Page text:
Top Theories on How the Moon Formed

Giant-impact Hypothesis
Image Credit: Wiki Commons

The Moon has been a constant source of wonder and fascination throughout mankind’s’ history, but despite being located a mere 238,900 miles or 1.28 light-seconds away, we know less about it and how it came to be than we do about objects that are hundreds, or even thousands of millions of light years distant. So while investigations into the Moon’s origin are continuing, let us look at some of the leading theories about how the Earth’s natural satellite came to be.

Giant-impact Hypothesis

1) Collison of Mars-size Object with Earth

The leading theory on the Moon’s formation holds that a large impactor about the size of Mars, called Theia, collided with the young Earth, and in the process tore out a large amount of material which is said to have settled in an orbit around Earth. Eventually, it condensed to form the Moon as we know it today, with this putative collision also credited with having tilted Earth’s axis by 23.5 degrees, thus giving us the seasons. However, one major problem with this approach is that the Earth and the Moon are practically identical in terms of composition.

For instance, when the Apollo missions returned some Moon rocks to Earth, the oxygen isotopes and their ratios in these rocks proved to be essentially identical to rocks that are known to have formed on Earth. This raised quite a few eyebrows at the time, since all solar system bodies are known to have different and unique oxygen isotopic ratios.

Theia Explanation Drawbacks

Thus, if the giant impact theory was to have any validity, Theia had to have had a composition that was essentially identical to that of Earth, a possibility that has subsequently turned out to be less than 1%. Moreover, the facts that the impactor would have been all but vaporized, and that the debris blasted out of Earth would have mixed with the remains of the impactor, seem to rule out an impact of this nature, since no trace of the impactor has ever been found in lunar material. Moreover, measurements of the Moon’s titanium isotope ratio is within 4 parts per million of the same isotopes found in Earth rocks, which further suggests that no solar system body of the required/suggested mass and diameter had ever collided with Earth.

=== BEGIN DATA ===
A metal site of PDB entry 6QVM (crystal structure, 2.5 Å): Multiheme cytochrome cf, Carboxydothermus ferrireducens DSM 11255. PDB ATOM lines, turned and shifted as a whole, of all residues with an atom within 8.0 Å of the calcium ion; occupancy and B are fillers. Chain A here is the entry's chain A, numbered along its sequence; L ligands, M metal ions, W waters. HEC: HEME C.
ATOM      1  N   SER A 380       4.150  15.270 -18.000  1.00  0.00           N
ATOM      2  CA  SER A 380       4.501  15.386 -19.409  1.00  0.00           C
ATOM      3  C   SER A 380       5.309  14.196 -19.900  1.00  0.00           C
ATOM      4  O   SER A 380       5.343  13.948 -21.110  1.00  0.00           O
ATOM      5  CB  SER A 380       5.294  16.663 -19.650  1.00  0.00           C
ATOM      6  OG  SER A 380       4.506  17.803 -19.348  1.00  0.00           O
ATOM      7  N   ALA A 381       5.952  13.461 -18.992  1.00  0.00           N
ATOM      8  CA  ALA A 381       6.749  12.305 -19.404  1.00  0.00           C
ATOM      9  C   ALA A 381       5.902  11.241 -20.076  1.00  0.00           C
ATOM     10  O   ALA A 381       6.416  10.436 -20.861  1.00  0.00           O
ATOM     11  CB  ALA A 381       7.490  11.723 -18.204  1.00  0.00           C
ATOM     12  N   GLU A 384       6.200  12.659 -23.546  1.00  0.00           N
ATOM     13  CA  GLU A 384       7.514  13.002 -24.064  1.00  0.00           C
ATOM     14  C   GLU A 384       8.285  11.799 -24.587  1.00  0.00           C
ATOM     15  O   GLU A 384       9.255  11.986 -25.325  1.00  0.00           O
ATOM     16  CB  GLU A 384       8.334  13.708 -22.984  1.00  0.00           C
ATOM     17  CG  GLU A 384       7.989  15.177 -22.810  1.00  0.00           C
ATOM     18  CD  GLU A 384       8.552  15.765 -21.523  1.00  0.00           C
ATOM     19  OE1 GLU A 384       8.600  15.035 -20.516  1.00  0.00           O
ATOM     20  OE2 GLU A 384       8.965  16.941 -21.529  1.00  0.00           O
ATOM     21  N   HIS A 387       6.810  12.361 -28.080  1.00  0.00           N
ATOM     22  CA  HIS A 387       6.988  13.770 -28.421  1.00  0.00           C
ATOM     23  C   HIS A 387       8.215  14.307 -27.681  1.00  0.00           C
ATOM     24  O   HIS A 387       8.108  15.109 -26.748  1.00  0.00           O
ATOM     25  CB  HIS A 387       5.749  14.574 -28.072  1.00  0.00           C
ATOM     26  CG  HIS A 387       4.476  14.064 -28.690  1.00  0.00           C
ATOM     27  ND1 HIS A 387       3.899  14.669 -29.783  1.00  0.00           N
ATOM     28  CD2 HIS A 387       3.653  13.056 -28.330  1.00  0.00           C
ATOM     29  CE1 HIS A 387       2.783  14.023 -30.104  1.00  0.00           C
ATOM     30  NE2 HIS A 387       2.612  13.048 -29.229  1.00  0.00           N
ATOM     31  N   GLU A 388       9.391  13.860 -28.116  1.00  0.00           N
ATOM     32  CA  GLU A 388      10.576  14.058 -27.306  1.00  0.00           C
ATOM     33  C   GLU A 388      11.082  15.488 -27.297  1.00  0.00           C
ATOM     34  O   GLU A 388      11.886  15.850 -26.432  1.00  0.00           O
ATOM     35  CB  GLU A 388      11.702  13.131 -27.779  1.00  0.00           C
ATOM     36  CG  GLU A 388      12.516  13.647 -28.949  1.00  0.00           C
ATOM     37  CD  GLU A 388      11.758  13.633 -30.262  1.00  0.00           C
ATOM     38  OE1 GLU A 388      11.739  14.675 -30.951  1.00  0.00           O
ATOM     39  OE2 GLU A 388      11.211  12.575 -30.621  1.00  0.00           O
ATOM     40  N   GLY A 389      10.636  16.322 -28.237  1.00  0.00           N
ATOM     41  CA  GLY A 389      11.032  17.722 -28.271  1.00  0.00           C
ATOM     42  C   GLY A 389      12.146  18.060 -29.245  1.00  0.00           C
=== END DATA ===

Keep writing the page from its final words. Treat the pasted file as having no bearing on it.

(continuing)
Nonetheless, and despite the obvious problems the Giant Impact Theory was facing, two further studies produced results that supported the impact scenario. One study, performed in 2012, found that the scarcity of zinc isotopes is consistent with the theory, while another study performed in 2013 found that the water in lunar magma is for all practical purposes identical to water in carbonaceous chondrites, and essentially the same as water found on Earth, in terms of the water’s isotopic composition.

The Giant Impact Theory Revisited

2) Two 5 times Mars Sized Objects

In an attempt to explain the glaring inconsistencies in the Impact Theory, Robin Canup, an American astrophysicist, published a paper in 2012 called “Forming a Moon with an Earth-like composition via a Giant Impact”, in which she posited an alternative view. Essentially, Canup states that both the Moon and Earth were formed when two bodies, each five times the size of Mars, collided repeatedly to produce a mass of debris, out of which Earth and the Moon eventually formed.
Astute readers will immediately notice that this theory neatly removes all of the inconsistencies in the main Giant Impact Theory; however, the origin of the two colliding bodies is not explained. At least, not to the satisfaction of the majority of planetary scientists that are working on the Moon’s origins.